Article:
Botswana is fast sailing into a big economic storm.
At the heart of it all and threatening to put paid all efforts of economic recovery is inflation.
Inflation is headed for extreme levels.
The effects and impacts will be felt all the stronger because following covid the economy will contract. And any growth will take much longer and be much more painful.
This is not unique to Botswana.
In fact the global economy is currently entering what some observers have termed a “dangerous phase.”
The Bank of Botswana should not hesitate to act, should it, as its tone implies, see the hazards manifesting themselves.
But more importantly, Government should bite the bullet and prepare the ground for long-term market determined derivatives that will ensure growth while also giving the monetary policy authorities a helping hand.
This will require boldness that could do away with subsidies that have now become not only unbearable but also obsolete, old fashioned and economically indefensible.
Economists and forecasters are predicting a long and difficult journey to recovery, made even bumpier by what so far promises to be an inflation-laden road.
Inflation remains by far the biggest risk. It has the real risk of spiraling out of control and sucking all that has been achieved into a vortex of no return.
Elsewhere other countries are already worried that their inflation could by year end reach 4 or 5 percent.
At 8.8 percent, Botswana’s is already way too high and there are red-flags flashing indicating that having gone off the target bracket set by Bank of Botswana, by year end it might have increased even higher.
This is when the recent fuel increases is finally taken to account.
The situation is made all the worse by a combination of factors, some of them self-inflicted but many of them way beyond Botswana government control.
Botswana government should make changes where it can while it still has a leverage to do so.
This is important because with time it will lose control. That is inevitable.
For Botswana the price pressures are likely to be longer lasting than temporary or transient.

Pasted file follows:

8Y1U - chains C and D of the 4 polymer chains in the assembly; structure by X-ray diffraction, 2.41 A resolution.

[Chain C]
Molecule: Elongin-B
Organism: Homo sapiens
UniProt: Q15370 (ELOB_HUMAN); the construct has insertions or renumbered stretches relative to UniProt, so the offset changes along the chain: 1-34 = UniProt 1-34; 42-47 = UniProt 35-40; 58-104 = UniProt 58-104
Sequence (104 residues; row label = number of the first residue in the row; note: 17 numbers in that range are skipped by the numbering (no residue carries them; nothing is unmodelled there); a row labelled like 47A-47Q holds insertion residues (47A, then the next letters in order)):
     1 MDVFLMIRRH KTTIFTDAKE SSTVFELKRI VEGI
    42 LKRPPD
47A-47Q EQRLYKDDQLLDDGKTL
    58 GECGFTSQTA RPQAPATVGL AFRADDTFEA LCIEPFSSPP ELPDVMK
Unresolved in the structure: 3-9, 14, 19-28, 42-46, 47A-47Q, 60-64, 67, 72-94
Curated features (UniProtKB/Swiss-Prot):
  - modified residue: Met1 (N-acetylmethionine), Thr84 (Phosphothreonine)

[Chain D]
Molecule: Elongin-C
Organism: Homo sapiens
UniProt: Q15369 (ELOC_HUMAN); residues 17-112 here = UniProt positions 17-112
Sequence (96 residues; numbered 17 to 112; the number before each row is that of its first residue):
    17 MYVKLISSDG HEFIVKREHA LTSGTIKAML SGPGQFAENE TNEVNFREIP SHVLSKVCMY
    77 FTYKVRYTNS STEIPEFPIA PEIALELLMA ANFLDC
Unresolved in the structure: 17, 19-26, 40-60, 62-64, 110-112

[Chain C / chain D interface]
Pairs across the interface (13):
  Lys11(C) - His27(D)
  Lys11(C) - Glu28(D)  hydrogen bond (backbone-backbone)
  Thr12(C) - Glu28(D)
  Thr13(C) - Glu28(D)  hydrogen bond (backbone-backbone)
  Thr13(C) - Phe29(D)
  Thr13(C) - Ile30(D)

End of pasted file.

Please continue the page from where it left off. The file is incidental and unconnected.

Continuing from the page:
It is only a matter of time before Bank of Botswana starts deploying its instruments, chief of which will be to raise Bank Rates, thus putting into further peril those people with mortgages to pay.
Batswana are heavily indebted, especially households. And covid has made a situation that was already getting untenable even worse.
The tragedy is that attempts to tame inflation and rein it in are often self-reinforcing.
Efforts to fight inflation will most likely also get the fiscal and monetary authorities on a collision course.
For example such efforts might include administering painful medicine with the hope that in the long term the patient might recover.
Already that is what Botswana government has been doing.
There are just too many emerging threats to the monetary policy that Bank of Botswana cannot continue to ignore.
The Bank should start looking at its armoury to assess which weapons to deploy at the earliest instance, or else there are too many players, especially mortgage payers who stand to lose out.
Thankfully the tone of the Bank’s latest monetary policy committee statement seems to be shifting towards a realization of the dangers posed by government actions. That statement barely hid its frustration.
And also that unless action is taken as early as now, it might with time prove not only late but also harder.
This cocktail of measures that includes increasing VAT is already conspiring to undermine any efforts by the monetary policy authority.
Fuel and electricity – each of which has increased at least twice over the last twelve months will play a big role on the outlook in the near to medium terms.
Additionally, Government has introduced a slew of levies and new costs while also raising prices of power, fuel, housing water and others.
Under the circumstances there is little doubt that in thew next few months, Bank of Botswana will be forced to play catchup.
That would as a necessity mean having to deploy steeper base rates over short periods of time.
At another level there are disturbing signals that government is now struggling to honour some of its obligations like paying fuel companies what is essentially a fuel subsidy.
Last year these companies became cranky when government owed them over a billion pula.
Government ended up taking money from the road levy to settle fuel companies.
The economic environment is such that going forward there will come a time when this subsidy will have to be stopped. When such a time comes, the decision will literally be forced on government.
And when it is taken it might involve drastic political flareups that might as has happened elsewhere lead to a collapse of a government.
It is prudent to end the subsidy now before such a move is forced on a government that will when the inevitable arrives have neither say nor room on the consequences would be.